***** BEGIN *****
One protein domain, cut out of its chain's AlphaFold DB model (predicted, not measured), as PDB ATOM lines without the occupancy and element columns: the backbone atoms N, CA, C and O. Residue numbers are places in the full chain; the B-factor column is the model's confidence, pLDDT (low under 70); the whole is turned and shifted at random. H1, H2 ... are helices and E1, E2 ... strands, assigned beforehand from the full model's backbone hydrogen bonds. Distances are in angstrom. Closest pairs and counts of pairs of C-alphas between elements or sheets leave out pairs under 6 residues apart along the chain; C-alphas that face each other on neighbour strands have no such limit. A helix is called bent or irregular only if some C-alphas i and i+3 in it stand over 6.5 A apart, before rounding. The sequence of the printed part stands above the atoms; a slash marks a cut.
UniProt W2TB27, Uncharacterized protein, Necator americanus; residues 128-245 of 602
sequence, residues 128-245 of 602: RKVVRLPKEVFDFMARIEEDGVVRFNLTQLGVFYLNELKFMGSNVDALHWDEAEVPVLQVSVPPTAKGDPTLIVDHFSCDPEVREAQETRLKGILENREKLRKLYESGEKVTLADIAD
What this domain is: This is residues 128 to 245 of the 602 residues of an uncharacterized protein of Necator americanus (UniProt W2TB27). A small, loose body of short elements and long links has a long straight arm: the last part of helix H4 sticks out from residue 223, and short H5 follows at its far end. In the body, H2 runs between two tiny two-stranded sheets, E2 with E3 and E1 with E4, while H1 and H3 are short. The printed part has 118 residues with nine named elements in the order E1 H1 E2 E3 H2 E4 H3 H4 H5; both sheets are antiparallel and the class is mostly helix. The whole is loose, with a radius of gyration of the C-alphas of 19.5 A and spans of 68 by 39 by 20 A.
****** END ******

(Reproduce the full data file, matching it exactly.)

One protein domain, cut out of its chain's AlphaFold DB model (predicted, not measured), as PDB ATOM lines without the occupancy and element columns: the backbone atoms N, CA, C and O. Residue numbers are places in the full chain; the B-factor column is the model's confidence, pLDDT (low under 70); the whole is turned and shifted at random. H1, H2 ... are helices and E1, E2 ... strands, assigned beforehand from the full model's backbone hydrogen bonds. Distances are in angstrom. Closest pairs and counts of pairs of C-alphas between elements or sheets leave out pairs under 6 residues apart along the chain; C-alphas that face each other on neighbour strands have no such limit. A helix is called bent or irregular only if some C-alphas i and i+3 in it stand over 6.5 A apart, before rounding. The sequence of the printed part stands above the atoms; a slash marks a cut.
UniProt W2TB27, Uncharacterized protein, Necator americanus; residues 128-245 of 602
sequence, residues 128-245 of 602: RKVVRLPKEVFDFMARIEEDGVVRFNLTQLGVFYLNELKFMGSNVDALHWDEAEVPVLQVSVPPTAKGDPTLIVDHFSCDPEVREAQETRLKGILENREKLRKLYESGEKVTLADIAD
What this domain is: This is residues 128 to 245 of the 602 residues of an uncharacterized protein of Necator americanus (UniProt W2TB27). A small, loose body of short elements and long links has a long straight arm: the last part of helix H4 sticks out from residue 223, and short H5 follows at its far end. In the body, H2 runs between two tiny two-stranded sheets, E2 with E3 and E1 with E4, while H1 and H3 are short. The printed part has 118 residues with nine named elements in the order E1 H1 E2 E3 H2 E4 H3 H4 H5; both sheets are antiparallel and the class is mostly helix. The whole is loose, with a radius of gyration of the C-alphas of 19.5 A and spans of 68 by 39 by 20 A.